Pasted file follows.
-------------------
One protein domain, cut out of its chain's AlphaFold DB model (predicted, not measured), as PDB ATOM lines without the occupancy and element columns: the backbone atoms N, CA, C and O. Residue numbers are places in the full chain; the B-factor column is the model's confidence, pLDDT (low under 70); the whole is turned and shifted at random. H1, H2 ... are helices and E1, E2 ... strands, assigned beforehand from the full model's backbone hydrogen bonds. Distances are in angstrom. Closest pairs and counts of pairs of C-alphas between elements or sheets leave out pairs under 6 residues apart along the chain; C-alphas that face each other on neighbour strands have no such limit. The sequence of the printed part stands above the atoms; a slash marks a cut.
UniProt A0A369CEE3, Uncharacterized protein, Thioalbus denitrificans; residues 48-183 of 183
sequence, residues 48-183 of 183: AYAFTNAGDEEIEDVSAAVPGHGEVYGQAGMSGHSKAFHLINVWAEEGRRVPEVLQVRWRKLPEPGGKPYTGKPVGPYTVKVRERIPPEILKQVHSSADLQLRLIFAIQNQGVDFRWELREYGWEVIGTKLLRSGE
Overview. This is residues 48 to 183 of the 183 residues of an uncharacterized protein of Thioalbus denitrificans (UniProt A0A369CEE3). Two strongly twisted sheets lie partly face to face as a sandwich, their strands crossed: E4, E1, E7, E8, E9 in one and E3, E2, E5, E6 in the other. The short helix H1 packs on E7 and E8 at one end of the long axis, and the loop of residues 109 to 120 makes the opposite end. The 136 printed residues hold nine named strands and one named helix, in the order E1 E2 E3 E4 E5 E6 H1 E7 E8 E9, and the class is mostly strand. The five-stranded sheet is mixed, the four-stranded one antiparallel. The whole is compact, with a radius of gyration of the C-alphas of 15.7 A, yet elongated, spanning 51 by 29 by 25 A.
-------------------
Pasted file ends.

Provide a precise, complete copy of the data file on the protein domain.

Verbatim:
One protein domain, cut out of its chain's AlphaFold DB model (predicted, not measured), as PDB ATOM lines without the occupancy and element columns: the backbone atoms N, CA, C and O. Residue numbers are places in the full chain; the B-factor column is the model's confidence, pLDDT (low under 70); the whole is turned and shifted at random. H1, H2 ... are helices and E1, E2 ... strands, assigned beforehand from the full model's backbone hydrogen bonds. Distances are in angstrom. Closest pairs and counts of pairs of C-alphas between elements or sheets leave out pairs under 6 residues apart along the chain; C-alphas that face each other on neighbour strands have no such limit. The sequence of the printed part stands above the atoms; a slash marks a cut.
UniProt A0A369CEE3, Uncharacterized protein, Thioalbus denitrificans; residues 48-183 of 183
sequence, residues 48-183 of 183: AYAFTNAGDEEIEDVSAAVPGHGEVYGQAGMSGHSKAFHLINVWAEEGRRVPEVLQVRWRKLPEPGGKPYTGKPVGPYTVKVRERIPPEILKQVHSSADLQLRLIFAIQNQGVDFRWELREYGWEVIGTKLLRSGE
Overview. This is residues 48 to 183 of the 183 residues of an uncharacterized protein of Thioalbus denitrificans (UniProt A0A369CEE3). Two strongly twisted sheets lie partly face to face as a sandwich, their strands crossed: E4, E1, E7, E8, E9 in one and E3, E2, E5, E6 in the other. The short helix H1 packs on E7 and E8 at one end of the long axis, and the loop of residues 109 to 120 makes the opposite end. The 136 printed residues hold nine named strands and one named helix, in the order E1 E2 E3 E4 E5 E6 H1 E7 E8 E9, and the class is mostly strand. The five-stranded sheet is mixed, the four-stranded one antiparallel. The whole is compact, with a radius of gyration of the C-alphas of 15.7 A, yet elongated, spanning 51 by 29 by 25 A.